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Dixons Carphone now says ~8.8M more customers affected by 2017 breach

A Dixons Carphone data breach that was disclosed earlier this summer was worse than initially reported. The company is now saying that personal data of 10 million customers could also have been accessed when its systems were hacked.

The European electronics and telecoms retailer believes its systems were accessed by unknown and unauthorized person/s in 2017, although it only disclosed the breach in June, after discovering it during a review of its security systems.

Last month it said 5.9M payment cards and 1.2M customer records had been accessed. But with its investigation into the breach now “nearing completion”, it now says approximately 10M records containing personal data (but no financial information) may have been accessed last year — in addition to the 5.9M compromised payment cards it disclosed last month.

“While there is now evidence that some of this data may have left our systems, these records do not contain payment card or bank account details and there is no evidence that any fraud has resulted. We are continuing to keep the relevant authorities updated,” the company said in a statement.

In terms of what personal data the 10M records contained, a Dixons Carphone spokeswoman told us: “This continues to relate to personal data, and the types of data that may have been accessed are, for example, name, address or email address.”

The company says it’s taking the precaution of contacting all its customers — to apologize and advise them of “protective steps to minimize the risk of fraud”.

It adds it has no evidence that the unauthorized access is continuing, having taken steps to secure its systems when the breach was discovered last month, saying: “We continue to make improvements and investments at pace to our security environment through enhanced controls, monitoring and testing.”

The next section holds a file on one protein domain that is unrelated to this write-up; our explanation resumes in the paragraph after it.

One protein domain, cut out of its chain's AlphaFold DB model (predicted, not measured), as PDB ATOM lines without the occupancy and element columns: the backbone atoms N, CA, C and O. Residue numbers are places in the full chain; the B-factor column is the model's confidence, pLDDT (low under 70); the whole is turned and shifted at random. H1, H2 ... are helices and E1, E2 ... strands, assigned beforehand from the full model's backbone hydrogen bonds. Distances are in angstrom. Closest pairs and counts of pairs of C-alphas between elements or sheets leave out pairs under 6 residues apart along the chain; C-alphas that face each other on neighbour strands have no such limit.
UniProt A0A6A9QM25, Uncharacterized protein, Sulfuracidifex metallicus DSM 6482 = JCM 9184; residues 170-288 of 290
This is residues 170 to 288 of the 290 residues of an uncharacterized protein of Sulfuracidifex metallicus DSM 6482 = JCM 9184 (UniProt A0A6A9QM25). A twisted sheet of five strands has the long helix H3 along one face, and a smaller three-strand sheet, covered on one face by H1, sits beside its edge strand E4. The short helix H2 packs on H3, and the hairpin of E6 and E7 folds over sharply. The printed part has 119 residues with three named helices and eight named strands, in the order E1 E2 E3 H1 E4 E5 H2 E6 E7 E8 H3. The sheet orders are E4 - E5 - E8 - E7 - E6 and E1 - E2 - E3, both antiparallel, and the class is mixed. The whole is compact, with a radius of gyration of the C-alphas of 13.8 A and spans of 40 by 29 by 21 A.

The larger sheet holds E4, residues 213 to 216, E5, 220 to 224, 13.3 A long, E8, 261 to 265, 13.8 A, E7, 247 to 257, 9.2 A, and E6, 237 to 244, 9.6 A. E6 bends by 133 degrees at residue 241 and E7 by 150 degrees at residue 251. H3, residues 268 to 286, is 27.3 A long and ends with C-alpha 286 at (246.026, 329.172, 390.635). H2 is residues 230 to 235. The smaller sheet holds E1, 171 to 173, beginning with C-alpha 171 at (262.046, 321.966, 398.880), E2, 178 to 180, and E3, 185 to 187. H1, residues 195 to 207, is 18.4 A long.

Commenting in a statement, Dixons Carphone CEO, Alex Baldock, added: “Since our data security review uncovered last year’s breach, we’ve been working around the clock to put it right. That’s included closing off the unauthorised access, adding new security measures and launching an immediate investigation, which has allowed us to build a fuller understanding of the incident that we’re updating on today.

“Again, we’re disappointed in having fallen short here, and very sorry for any distress we’ve caused our customers. I want to assure them that we remain fully committed to making their personal data safe with us.”

Back in 2015, Carphone Warehouse, a mobile division of Dixons Carphone, also suffered a hack which affected around 3M people. And in January the company was fined £400k by the ICO as a consequence of that earlier breach.

Since then new European Union regulations (GDPR) have come into force which greatly raise the maximum penalties which regulators can impose for serious data breaches.

Last month, following Dixon’s disclosure of the latest breach, the UK’s data watchdog, the ICO, told us it was liaising with the National Cyber Security Centre, the Financial Conduct Authority and other relevant agencies to ascertain the details and impact on customers.

Of the 5.9M payment cards which Dixons disclosed last month as having been compromised, it said the vast majority had been protected by chip and PIN technology. But around 105,000 lacked the security tech so Dixons said at the time could therefore have been compromised.

It’s the additional 1.2M records containing non-financial personal data — such as name, address or email address — that have been revised upwards now, to ~10M records, which constitutes almost half the Group’s customer base in the UK and Ireland.

The spokeswoman told us the Group has approximately 22M customers in the region.